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Mechanisms of Pulsed Laser Microbeam Release of SU-8 Polymer “Micropallets” for the Collection and Separation of Adherent Cells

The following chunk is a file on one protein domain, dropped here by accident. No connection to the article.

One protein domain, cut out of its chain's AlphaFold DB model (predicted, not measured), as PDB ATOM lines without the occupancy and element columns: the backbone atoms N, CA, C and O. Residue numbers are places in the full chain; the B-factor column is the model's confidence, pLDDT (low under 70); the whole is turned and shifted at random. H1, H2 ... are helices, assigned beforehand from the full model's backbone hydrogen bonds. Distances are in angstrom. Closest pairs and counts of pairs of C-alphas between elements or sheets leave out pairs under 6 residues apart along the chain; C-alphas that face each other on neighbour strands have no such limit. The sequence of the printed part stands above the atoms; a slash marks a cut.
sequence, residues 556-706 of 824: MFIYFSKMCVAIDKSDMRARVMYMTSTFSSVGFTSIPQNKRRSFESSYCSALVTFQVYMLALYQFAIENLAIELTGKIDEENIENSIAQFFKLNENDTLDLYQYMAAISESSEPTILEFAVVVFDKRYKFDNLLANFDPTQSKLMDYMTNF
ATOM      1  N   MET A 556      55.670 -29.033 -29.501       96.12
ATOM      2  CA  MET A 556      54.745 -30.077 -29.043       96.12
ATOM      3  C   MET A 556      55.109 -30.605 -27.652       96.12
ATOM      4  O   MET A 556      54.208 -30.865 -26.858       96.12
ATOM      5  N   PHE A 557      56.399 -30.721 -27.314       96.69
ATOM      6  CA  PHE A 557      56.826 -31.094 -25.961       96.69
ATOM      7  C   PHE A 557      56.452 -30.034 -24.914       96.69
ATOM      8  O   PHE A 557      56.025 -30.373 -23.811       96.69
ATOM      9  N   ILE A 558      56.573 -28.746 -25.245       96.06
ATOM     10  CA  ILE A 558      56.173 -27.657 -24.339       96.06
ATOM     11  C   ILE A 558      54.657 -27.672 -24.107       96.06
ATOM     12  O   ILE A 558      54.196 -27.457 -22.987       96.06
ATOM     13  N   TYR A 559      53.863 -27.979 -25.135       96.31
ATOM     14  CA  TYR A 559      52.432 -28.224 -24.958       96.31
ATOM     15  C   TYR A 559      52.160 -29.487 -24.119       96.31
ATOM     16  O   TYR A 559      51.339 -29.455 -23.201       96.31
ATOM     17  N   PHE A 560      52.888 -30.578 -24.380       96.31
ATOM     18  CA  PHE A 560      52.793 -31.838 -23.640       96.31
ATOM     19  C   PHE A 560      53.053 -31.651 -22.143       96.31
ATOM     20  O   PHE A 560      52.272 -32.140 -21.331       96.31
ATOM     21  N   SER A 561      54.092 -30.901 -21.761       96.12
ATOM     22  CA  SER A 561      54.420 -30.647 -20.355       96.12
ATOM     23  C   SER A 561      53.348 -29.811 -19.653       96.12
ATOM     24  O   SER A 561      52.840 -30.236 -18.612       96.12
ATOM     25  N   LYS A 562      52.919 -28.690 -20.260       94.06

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The release of individual polymer micropallets from glass substrates using highly focused laser pulses has been demonstrated for the efficient separation, collection, and expansion of single, adherent cells from a heterogeneous cell population. Here, we use fast-frame photography to examine the mechanism and dynamics of micropallet release produced by pulsed laser microbeam irradiation at lambda = 532 nm using pulse durations ranging between 240 ps and 6 ns. The time-resolved images show the laser microbeam irradiation to result in plasma formation at the interface between the glass coverslip and the polymer micropallet. The plasma formation results in the emission of a shock wave and the ablation of material within the focal volume. Ablation products are generated at high pressure due to the confinement offered by the polymer adhesion to the glass substrate. The ablation products expand underneath the micropallet on a time scale of several hundred nanoseconds. This expansion disrupts the polymer-glass interface and accomplishes the release of the pallet from its glass substrate on the microsecond time scale (approximately 1.5 micros). Our experimental investigation demonstrates that the threshold energy for pallet release is constant (approximately 2 microJ) over a 25-fold range of pulse duration spanning the picosecond to nanosecond domain. Taken together, these results implicate that pallet release accomplished via pulsed laser microbeam irradiation is an energy-driven plasma-mediated ablation process.

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